Poetry Explorer- Classic Contemporary Poetry, A CHILD'S WISDOM, by ALICE CARY



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A CHILD'S WISDOM, by             Poet's Biography
First Line: When the cares of day are ended
Last Line: But I know he is not dead.
Subject(s): Children; Poetry & Poets; Love


WHEN the cares of day are ended,
And I take my evening rest,
Of the windows of my chamber
This is that I love the best;
This one facing to the hill-tops
And the orchards of the west.

All the woodlands, dim and dusky,
All the fields of waving grain,
All the valleys sprinkled over
With the drops of sunlit rain,
I can see them through the twilight,
Sitting here beside my pane.

I can see the hilly places,
With the sheep-paths trod across;
See the fountains by the waysides,
Each one in her house of moss,
Holding up the mist above her
Like a skein of silken floss.

Garden corners bright with roses,
Garden borders set with mint,
Garden beds, wherein the maidens
Sow their seeds, as love doth hint,
To some rhyme of mystic charming
That shall come back all in print.

Ah! with what a world of blushes
Then they read it through and through,
Weeding out the tangled sentence
From the commas of the dew:
Little ladies, choose ye wisely,
Lest some day the choice ye rue.

I can see a troop of children,
Merry-hearted boys and girls,
Eyes of light and eyes of darkness,
Feet of coral, legs of pearls,
Racing toward the morning school-house
Half a head before their curls.

One from all the rest I single,
Not for brighter mouth or eyes,
Not for being sweet and simple,
Not for being sage and wise:
With my whole full heart I loved him,
And therein my secret lies.

Cheeks as brown as sun could kiss them,
All in careless homespun dressed,
Eager for the romp or wrestle,
Just a rustic with the rest:
Who shall say what love is made of?
'T is enough I loved him best.

Haply, Effie loved me better --
She with arms so lily fair,
In her sadness, in her gladness,
Stealing round me unaware;
Dusky shadows of the cairngorms
All among her golden hair.

Haply, so did willful Annie,
With the tender eyes and mouth,
And the languors and the angers
Of her birth-land of the South:
Still my darling was my darling --
"I can love," I said, "for both."

So I left the pleasure-places,
Gayest, gladdest, best of all --
Hedge-row mazes, lanes of daisies,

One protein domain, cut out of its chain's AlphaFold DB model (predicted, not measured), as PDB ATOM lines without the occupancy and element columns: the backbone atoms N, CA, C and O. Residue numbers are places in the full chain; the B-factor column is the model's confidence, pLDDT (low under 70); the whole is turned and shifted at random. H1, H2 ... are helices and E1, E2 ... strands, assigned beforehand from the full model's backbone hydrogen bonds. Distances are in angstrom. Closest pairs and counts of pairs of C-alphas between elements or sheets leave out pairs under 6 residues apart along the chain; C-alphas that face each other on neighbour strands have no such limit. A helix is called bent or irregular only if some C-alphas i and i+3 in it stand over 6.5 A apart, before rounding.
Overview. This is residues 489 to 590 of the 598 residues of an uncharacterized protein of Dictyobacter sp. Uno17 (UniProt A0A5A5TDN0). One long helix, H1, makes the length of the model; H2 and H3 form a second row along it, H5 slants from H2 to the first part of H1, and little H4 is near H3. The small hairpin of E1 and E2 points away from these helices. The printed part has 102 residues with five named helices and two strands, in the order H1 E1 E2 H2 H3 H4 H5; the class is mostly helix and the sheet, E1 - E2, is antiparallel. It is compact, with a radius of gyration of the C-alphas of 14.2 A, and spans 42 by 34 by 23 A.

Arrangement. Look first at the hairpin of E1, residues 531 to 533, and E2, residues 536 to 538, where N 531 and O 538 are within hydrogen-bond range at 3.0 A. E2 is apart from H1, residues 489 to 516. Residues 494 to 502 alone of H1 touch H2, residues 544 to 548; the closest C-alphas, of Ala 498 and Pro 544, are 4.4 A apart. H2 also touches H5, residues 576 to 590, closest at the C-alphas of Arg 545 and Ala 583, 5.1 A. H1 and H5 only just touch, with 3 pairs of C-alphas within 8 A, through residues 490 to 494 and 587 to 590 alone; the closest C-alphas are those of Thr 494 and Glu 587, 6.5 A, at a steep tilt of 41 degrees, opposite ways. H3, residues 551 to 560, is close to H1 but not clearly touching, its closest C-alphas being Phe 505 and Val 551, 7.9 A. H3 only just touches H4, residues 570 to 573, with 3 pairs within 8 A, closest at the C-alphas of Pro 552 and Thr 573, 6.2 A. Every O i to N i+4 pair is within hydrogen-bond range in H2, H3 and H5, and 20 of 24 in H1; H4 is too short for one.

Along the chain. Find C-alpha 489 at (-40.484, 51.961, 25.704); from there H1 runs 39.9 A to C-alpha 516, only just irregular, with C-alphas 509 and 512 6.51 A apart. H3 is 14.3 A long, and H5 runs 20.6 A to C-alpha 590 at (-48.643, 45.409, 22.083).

Bluebirds' twitter, blackbirds' call --
For the robbing of the crow's nest,
For the games of race and ball.

So I left my book of poems
Lying in the hawthorn's shade,
Milky flowers sometimes for hours
Drifting down the page unread.
"He was found a better poet;
I will read with him," I said.

Thus he led me, hither, thither,
To his young heart's wild content,
Where so surly and so curly,
With his black horns round him bent,
Fed the ram that ruled the meadow --
For where'er he called I went:

Where the old oak, black and blasted,
Trembled on his knotty knees,
Where the nettle teased the cattle,
Where the wild crab-apple trees
Blushed with bitter fruit to mock us;
'T was not I that was to please:

Where the ox, with horn for pushing,
Chafed within his prison stall;
Where the long-leaved poison-ivy
Clambered up the broken wall:
Ah! no matter, still I loved him
First and last and best of all.

When before the frowning master
Late and lagging in we came,
I would stand up straight before him,
And would take my even blame:
Ah! my darling was my darling;
Good or bad 't was all the same.

One day, when the lowering storm-cloud
South and east began to frown,
Flat along the waves of grasses,
Like a swimmer, he lay down,
With his head propped up and resting
On his two arms strong and brown.

On the sloping ridge behind us
Shone the yet ungarnered sheaves;
Round about us ran the shadows
Of the overhanging leaves,
Rustling in the wind as softly
As a lady's silken sleeves.

Where a sudden notch before us
Made a gateway in the hill,
And a sense of desolation
Seemed the very air to fill,
There beneath the weeping willows
Lay the grave-yard, hushed and still.

Pointing over to the shoulders
Of the head-stones, white and high,
Said I, in his bright face looking,
"Think you you shall ever lie
In among those weeping willows?"
"No!" he said, "I cannot die!"

"Cannot die? my little darling,
'T is the way we all must go!"
Then the bold bright spirit in him
Setting all his cheek aglow,
He repeated still the answer,
"I shall never die, I know!"

"Wait and think. On yonder hillside
There are graves as short as you.
Death is strong." -- "But He who made Death
Is as strong, and stronger too.
Death may take me, God will wake me,
And will make me live anew."

Since we sat within the elm shade
Talking as the storm came on,
Many a blessed hope has vanished,
Many a year has come and gone;
But that simple, sweet believing
Is the staff I lean upon.

From my arms, so closely clasping,
Long ago my darling fled;
Morning brightness makes no lightness
In the darkness where I tread:
He is lost, and I am lonely,
But I know he is not dead.





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